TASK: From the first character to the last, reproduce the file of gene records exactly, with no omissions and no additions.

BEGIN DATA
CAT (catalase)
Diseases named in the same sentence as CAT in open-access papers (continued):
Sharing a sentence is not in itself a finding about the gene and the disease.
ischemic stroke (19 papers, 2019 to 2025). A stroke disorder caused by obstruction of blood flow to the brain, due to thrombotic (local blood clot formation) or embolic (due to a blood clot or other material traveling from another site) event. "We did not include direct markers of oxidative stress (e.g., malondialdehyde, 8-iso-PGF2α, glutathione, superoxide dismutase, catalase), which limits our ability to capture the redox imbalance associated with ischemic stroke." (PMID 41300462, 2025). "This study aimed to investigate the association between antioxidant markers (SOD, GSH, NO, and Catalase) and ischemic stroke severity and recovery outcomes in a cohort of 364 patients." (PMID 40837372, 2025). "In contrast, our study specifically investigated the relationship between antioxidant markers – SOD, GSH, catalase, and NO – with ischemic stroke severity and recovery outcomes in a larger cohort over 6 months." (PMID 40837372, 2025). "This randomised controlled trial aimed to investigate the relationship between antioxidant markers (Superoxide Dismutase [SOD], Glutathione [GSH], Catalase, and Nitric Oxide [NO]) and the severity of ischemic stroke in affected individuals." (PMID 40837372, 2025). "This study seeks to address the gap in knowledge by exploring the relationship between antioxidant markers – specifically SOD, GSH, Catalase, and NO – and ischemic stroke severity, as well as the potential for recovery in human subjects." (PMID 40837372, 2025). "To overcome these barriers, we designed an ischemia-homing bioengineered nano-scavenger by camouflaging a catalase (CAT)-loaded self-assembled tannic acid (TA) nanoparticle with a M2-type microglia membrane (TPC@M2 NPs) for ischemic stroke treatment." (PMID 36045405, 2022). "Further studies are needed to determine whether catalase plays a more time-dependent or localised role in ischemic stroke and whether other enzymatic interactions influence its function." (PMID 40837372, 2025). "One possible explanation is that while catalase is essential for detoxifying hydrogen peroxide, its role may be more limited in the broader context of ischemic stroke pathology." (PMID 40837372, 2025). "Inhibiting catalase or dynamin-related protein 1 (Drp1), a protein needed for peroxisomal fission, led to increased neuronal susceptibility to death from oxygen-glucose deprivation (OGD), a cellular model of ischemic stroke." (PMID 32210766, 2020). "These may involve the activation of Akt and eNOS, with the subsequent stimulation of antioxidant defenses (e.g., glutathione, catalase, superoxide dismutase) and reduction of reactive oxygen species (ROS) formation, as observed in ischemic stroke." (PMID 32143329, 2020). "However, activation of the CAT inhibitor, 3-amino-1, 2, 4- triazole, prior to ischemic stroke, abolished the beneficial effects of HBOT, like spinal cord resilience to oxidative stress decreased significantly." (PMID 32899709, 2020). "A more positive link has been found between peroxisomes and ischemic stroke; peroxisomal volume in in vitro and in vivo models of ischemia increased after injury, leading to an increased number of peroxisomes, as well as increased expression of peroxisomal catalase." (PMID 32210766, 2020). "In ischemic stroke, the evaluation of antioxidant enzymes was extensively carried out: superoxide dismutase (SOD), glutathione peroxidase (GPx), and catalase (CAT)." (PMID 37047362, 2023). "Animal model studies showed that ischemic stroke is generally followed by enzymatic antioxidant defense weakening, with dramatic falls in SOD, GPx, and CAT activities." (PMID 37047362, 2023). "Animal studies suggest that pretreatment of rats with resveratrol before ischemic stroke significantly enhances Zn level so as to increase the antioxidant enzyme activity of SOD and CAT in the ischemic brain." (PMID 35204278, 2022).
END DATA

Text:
CAT (catalase)
Diseases named in the same sentence as CAT in open-access papers (continued):
Sharing a sentence is not in itself a finding about the gene and the disease.
ischemic stroke (19 papers, 2019 to 2025). A stroke disorder caused by obstruction of blood flow to the brain, due to thrombotic (local blood clot formation) or embolic (due to a blood clot or other material traveling from another site) event. "We did not include direct markers of oxidative stress (e.g., malondialdehyde, 8-iso-PGF2α, glutathione, superoxide dismutase, catalase), which limits our ability to capture the redox imbalance associated with ischemic stroke." (PMID 41300462, 2025). "This study aimed to investigate the association between antioxidant markers (SOD, GSH, NO, and Catalase) and ischemic stroke severity and recovery outcomes in a cohort of 364 patients." (PMID 40837372, 2025). "In contrast, our study specifically investigated the relationship between antioxidant markers – SOD, GSH, catalase, and NO – with ischemic stroke severity and recovery outcomes in a larger cohort over 6 months." (PMID 40837372, 2025). "This randomised controlled trial aimed to investigate the relationship between antioxidant markers (Superoxide Dismutase [SOD], Glutathione [GSH], Catalase, and Nitric Oxide [NO]) and the severity of ischemic stroke in affected individuals." (PMID 40837372, 2025). "This study seeks to address the gap in knowledge by exploring the relationship between antioxidant markers – specifically SOD, GSH, Catalase, and NO – and ischemic stroke severity, as well as the potential for recovery in human subjects." (PMID 40837372, 2025). "To overcome these barriers, we designed an ischemia-homing bioengineered nano-scavenger by camouflaging a catalase (CAT)-loaded self-assembled tannic acid (TA) nanoparticle with a M2-type microglia membrane (TPC@M2 NPs) for ischemic stroke treatment." (PMID 36045405, 2022). "Further studies are needed to determine whether catalase plays a more time-dependent or localised role in ischemic stroke and whether other enzymatic interactions influence its function." (PMID 40837372, 2025). "One possible explanation is that while catalase is essential for detoxifying hydrogen peroxide, its role may be more limited in the broader context of ischemic stroke pathology." (PMID 40837372, 2025). "Inhibiting catalase or dynamin-related protein 1 (Drp1), a protein needed for peroxisomal fission, led to increased neuronal susceptibility to death from oxygen-glucose deprivation (OGD), a cellular model of ischemic stroke." (PMID 32210766, 2020). "These may involve the activation of Akt and eNOS, with the subsequent stimulation of antioxidant defenses (e.g., glutathione, catalase, superoxide dismutase) and reduction of reactive oxygen species (ROS) formation, as observed in ischemic stroke." (PMID 32143329, 2020). "However, activation of the CAT inhibitor, 3-amino-1, 2, 4- triazole, prior to ischemic stroke, abolished the beneficial effects of HBOT, like spinal cord resilience to oxidative stress decreased significantly." (PMID 32899709, 2020). "A more positive link has been found between peroxisomes and ischemic stroke; peroxisomal volume in in vitro and in vivo models of ischemia increased after injury, leading to an increased number of peroxisomes, as well as increased expression of peroxisomal catalase." (PMID 32210766, 2020). "In ischemic stroke, the evaluation of antioxidant enzymes was extensively carried out: superoxide dismutase (SOD), glutathione peroxidase (GPx), and catalase (CAT)." (PMID 37047362, 2023). "Animal model studies showed that ischemic stroke is generally followed by enzymatic antioxidant defense weakening, with dramatic falls in SOD, GPx, and CAT activities." (PMID 37047362, 2023). "Animal studies suggest that pretreatment of rats with resveratrol before ischemic stroke significantly enhances Zn level so as to increase the antioxidant enzyme activity of SOD and CAT in the ischemic brain." (PMID 35204278, 2022).